There is much talk of a Railroad being built through our section of country to Texas and the Red River Valley. What certainty there is in the rumor we cannot be precise ;  but we can say, that several companies, of ample means, and experience, are determined to carry the project into execution ;  all probabilities are in favor of an early completion of the contemplated Road. We, who are deeply interested personally, and as members of the broad community to be benefited by the construction of the said road, and feel the vital importance of the further and complete development of the immense, countless, and some as yet unknown, resources of our beautiful prairies, must certainly realize the fact, that the present system or amount of labor is not adequate to that grand result. Leaving aside the urgent necessity of systematizing labor under compulsory process, and ignoring even the construction of the contemplated Road, we again, and will again, call upon our fellow-citizens, to invited immigration in our midst. Our fields are rich, they are almost boundless, and demand cultivation, and with the proper labor, would yield plenty to the honest laborer, and make our country what it was once, the gay abode of peace and granary of prosperity. Our fields are immense and rich, aye, but labor is wanting ;  how many acres are now vacant and untilled !  It is very true that the resources of our section of country are generally unknown to the world outside, and the traveler from abroad, who crosses our plains, always wonders at the bright field for labor, which has been so far, lost to public appreciation.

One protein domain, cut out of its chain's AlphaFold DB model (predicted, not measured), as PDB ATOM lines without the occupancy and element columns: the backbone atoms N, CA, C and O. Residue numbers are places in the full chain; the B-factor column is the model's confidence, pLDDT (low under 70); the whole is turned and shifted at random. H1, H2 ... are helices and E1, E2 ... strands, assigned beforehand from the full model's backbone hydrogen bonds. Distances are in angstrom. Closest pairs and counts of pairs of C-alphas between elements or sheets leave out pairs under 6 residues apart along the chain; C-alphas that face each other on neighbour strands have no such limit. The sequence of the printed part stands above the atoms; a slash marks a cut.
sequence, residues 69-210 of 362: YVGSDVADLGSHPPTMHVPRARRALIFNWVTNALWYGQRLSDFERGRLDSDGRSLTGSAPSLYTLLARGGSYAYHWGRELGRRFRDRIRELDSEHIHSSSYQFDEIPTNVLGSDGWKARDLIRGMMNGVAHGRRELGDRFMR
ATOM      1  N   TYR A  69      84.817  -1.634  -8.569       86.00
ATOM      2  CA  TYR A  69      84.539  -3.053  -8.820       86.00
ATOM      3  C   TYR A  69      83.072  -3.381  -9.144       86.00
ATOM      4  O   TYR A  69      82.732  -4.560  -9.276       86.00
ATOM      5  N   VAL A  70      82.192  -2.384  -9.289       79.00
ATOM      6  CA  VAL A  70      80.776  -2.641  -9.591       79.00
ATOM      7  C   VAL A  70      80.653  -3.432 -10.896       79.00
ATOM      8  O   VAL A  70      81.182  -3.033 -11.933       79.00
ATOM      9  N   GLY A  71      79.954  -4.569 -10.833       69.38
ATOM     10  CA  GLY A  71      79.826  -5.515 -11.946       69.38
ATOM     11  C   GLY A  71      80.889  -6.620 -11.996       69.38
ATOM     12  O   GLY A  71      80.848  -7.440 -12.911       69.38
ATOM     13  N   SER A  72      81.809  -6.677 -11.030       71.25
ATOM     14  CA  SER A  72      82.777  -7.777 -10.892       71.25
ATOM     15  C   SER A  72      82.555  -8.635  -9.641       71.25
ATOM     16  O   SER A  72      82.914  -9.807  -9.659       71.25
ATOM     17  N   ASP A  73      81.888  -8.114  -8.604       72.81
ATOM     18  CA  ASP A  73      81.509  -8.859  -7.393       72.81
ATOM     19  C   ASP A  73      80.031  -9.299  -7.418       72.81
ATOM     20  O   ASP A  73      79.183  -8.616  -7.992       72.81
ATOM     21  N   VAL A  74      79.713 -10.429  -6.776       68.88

The assertion is daily made by the wayfarer - we had no idea, no knowledge, of such a rich country as this !  And the question, how come such fertile and immense vacant fields are not under cultivation is daily asked !